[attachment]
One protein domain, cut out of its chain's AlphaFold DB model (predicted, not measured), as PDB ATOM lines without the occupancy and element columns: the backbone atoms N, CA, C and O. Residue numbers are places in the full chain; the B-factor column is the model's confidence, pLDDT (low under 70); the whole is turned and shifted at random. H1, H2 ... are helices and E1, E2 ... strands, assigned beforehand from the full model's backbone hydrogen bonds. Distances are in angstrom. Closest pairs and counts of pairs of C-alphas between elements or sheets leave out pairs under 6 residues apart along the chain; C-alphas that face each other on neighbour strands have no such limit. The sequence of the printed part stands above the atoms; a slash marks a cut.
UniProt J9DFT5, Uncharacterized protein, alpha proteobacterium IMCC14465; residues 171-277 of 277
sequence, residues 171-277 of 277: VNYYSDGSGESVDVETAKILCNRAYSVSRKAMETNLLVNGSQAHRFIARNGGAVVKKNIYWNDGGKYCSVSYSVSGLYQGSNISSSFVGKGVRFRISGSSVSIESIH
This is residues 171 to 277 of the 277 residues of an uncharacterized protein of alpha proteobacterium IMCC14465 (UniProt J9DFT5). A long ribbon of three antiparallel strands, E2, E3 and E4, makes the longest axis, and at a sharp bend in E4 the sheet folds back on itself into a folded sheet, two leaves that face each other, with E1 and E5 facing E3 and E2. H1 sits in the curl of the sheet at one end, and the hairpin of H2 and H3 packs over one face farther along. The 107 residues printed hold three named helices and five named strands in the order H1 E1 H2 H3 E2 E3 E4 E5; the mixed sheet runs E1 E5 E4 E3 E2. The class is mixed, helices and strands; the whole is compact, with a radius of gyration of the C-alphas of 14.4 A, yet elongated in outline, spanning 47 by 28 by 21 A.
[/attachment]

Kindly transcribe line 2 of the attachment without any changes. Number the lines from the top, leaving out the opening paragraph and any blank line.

sequence, residues 171-277 of 277: VNYYSDGSGESVDVETAKILCNRAYSVSRKAMETNLLVNGSQAHRFIARNGGAVVKKNIYWNDGGKYCSVSYSVSGLYQGSNISSSFVGKGVRFRISGSSVSIESIH